How nice it would be to fly free, like a bird. But they have a tough life too.
Here’s who doesn’t have a tough life.
Story in pictures:
Can you believe I let the little shit do it? Eat my flowers. Defy me.
I did. I’m a useless gardener, but it’s nice that I grow something someone approves of.
After the last shot, I tapped on the glass window, to no effect. So then I went to the door and Porky waddled off. But only a short way into a nearby bush.
By then, of course there wasn’t much left. Just the stems. Apparently he doesn’t like the Gaillardia or that would be stripped bare too and the daisy seems to be resting at the moment. Pansies also have given up. So what is poor Porky going to do now?
According to my slightly blurred memory, he went to sleep last year mid-September.
Well. I have some other flowers blooming now.
For one, the hollyhocks finally produced.
They are a bit hesitant, though.
Possibly because the same rotten bugs that chewed on its leaves are also nibbling the flowers.
But if Porky was interested they’d be long gone.
It was already early Fall when I returned to New York, so the new garden was basically a mystery till last year.
Then, I discovered a row of bushes out by the road.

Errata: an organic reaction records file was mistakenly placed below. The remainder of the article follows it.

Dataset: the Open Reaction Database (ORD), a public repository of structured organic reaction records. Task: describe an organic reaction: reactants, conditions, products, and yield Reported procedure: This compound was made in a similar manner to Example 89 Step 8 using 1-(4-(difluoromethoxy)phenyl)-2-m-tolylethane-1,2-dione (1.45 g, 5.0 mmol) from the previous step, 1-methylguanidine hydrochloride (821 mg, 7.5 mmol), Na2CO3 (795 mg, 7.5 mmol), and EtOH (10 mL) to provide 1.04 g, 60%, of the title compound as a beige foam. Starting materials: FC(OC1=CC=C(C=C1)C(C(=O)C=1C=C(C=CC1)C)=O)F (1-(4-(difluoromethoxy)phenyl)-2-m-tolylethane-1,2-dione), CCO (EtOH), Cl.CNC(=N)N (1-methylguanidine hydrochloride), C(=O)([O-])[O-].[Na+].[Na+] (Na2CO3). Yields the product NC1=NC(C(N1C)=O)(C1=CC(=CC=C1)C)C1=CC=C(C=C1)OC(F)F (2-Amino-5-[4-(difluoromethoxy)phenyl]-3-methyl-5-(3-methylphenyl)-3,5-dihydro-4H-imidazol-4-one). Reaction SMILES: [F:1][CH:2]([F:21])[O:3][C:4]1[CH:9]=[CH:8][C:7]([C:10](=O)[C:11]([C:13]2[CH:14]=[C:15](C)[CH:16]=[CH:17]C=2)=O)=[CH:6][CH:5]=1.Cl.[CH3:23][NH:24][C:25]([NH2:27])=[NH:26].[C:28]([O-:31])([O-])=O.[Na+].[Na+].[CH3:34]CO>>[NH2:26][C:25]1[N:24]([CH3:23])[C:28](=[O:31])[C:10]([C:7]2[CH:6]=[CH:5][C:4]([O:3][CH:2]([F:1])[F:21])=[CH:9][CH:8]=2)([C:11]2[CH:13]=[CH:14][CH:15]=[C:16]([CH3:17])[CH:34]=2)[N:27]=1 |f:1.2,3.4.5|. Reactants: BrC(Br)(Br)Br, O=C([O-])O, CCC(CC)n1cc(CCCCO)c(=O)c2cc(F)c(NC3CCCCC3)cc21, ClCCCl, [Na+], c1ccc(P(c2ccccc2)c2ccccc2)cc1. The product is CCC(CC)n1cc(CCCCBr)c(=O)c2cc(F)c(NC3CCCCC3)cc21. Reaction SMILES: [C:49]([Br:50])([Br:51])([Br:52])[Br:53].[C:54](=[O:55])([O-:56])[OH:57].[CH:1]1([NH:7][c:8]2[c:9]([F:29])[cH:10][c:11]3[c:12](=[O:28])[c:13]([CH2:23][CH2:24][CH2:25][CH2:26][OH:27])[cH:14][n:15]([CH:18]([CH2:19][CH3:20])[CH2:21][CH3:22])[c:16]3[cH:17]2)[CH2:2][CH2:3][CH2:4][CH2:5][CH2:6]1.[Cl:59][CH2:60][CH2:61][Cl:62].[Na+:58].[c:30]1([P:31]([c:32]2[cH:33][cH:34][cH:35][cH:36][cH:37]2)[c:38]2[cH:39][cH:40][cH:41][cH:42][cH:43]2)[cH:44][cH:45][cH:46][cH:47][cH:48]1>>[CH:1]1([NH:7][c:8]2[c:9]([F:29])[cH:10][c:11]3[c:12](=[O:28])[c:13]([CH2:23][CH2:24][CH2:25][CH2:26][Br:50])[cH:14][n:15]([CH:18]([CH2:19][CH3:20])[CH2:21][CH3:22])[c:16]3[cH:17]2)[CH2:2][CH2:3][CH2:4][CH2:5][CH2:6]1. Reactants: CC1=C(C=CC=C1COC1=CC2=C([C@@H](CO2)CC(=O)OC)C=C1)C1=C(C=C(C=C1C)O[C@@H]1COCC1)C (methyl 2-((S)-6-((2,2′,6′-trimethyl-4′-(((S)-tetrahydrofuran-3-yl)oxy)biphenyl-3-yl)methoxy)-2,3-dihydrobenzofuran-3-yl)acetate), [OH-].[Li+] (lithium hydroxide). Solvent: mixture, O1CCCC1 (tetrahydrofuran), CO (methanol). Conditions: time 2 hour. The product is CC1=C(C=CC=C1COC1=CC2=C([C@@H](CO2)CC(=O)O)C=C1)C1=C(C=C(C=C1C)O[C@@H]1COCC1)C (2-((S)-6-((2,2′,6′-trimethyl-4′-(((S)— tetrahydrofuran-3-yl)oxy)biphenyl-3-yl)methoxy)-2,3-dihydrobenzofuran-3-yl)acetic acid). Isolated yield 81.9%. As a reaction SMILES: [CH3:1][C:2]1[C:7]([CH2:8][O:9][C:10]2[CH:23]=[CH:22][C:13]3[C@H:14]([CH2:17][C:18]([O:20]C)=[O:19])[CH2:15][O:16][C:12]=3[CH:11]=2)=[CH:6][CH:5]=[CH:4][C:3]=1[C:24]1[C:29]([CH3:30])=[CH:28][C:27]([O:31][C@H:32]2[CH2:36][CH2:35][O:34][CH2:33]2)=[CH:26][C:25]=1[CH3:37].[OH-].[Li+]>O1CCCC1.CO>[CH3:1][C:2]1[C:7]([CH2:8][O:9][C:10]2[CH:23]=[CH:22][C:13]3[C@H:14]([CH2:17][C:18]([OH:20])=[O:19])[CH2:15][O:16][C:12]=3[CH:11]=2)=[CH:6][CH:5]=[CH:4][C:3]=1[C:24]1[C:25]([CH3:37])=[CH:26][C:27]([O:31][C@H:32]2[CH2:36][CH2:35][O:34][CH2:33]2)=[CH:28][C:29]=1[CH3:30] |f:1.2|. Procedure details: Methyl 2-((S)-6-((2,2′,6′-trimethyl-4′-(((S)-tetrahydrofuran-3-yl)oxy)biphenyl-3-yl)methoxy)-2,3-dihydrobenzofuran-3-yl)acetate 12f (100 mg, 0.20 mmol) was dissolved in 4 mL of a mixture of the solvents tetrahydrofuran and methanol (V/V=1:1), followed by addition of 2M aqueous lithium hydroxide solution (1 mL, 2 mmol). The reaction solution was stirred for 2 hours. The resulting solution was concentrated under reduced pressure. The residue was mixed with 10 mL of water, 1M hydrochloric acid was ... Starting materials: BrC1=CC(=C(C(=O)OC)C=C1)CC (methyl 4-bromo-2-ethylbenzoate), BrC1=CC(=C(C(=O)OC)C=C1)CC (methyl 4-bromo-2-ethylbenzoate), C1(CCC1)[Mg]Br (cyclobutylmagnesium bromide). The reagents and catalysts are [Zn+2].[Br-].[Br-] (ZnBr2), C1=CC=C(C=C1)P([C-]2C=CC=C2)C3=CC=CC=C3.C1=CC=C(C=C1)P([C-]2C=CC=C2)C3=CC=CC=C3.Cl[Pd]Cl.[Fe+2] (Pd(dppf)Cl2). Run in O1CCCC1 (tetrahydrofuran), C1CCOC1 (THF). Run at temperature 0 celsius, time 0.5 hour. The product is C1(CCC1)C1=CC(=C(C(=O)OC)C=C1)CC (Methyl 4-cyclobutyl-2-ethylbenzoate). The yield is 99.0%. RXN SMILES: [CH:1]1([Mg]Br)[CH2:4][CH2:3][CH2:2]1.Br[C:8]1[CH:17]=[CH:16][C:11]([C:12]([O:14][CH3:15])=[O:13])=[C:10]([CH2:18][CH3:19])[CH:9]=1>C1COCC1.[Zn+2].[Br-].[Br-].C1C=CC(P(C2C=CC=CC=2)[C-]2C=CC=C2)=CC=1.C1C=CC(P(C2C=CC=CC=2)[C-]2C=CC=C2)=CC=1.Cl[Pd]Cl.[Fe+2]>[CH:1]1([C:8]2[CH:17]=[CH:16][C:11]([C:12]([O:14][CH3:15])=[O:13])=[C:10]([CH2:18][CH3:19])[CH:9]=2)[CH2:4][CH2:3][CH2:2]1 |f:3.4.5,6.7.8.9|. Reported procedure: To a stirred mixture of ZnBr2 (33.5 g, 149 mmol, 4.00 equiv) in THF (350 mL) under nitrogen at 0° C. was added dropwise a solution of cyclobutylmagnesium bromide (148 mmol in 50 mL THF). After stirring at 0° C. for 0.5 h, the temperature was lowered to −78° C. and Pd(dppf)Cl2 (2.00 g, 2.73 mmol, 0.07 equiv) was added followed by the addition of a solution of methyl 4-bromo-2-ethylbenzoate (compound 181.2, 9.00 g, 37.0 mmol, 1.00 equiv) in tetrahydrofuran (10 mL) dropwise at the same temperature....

Using PlantNet, the leaf was identified as a Rose of Sharon.
It was a plant I remembered from long ago.
But those bushes looked very sad and I thought maybe they were badly situated.
I considered moving them. But like most of my plans, this one went on hold.
Which is just as well because suddenly, we have blooms!
Pretty blooms and more in bud!
They look more like hibiscus than the Rose of Sharon I knew before. Mum would approve. She loved her hibiscus.
She had a garden full, in Barbados.
All of which, my father painted, long ago:
Just six of my mother’s treasured hibiscus. Oh, they were beautiful. The blooms only lasted a single day, with the exception of the aptly named “Two-day Pink”. However, each morning, there were fresh ones.
First thing, which was quite early, my mother would tour the garden with her basket. She would inspect her flowers and make a selection of just the blooms that appealed to her that day.
She put them in the fridge to stay fresh till the afternoon, then late in the day she would retrieve the flowers:
In the kitchen she had thin bamboo sticks that she would insert into the back of each bloom. She had a huge green glass vase that was full of lush leaves and she would proudly display her hibiscus among them and then the vase was sat in a place of prominence. Did I say they were beautiful? Her arrangements were magnificent.
There was nothing my mother loved more than her flowers.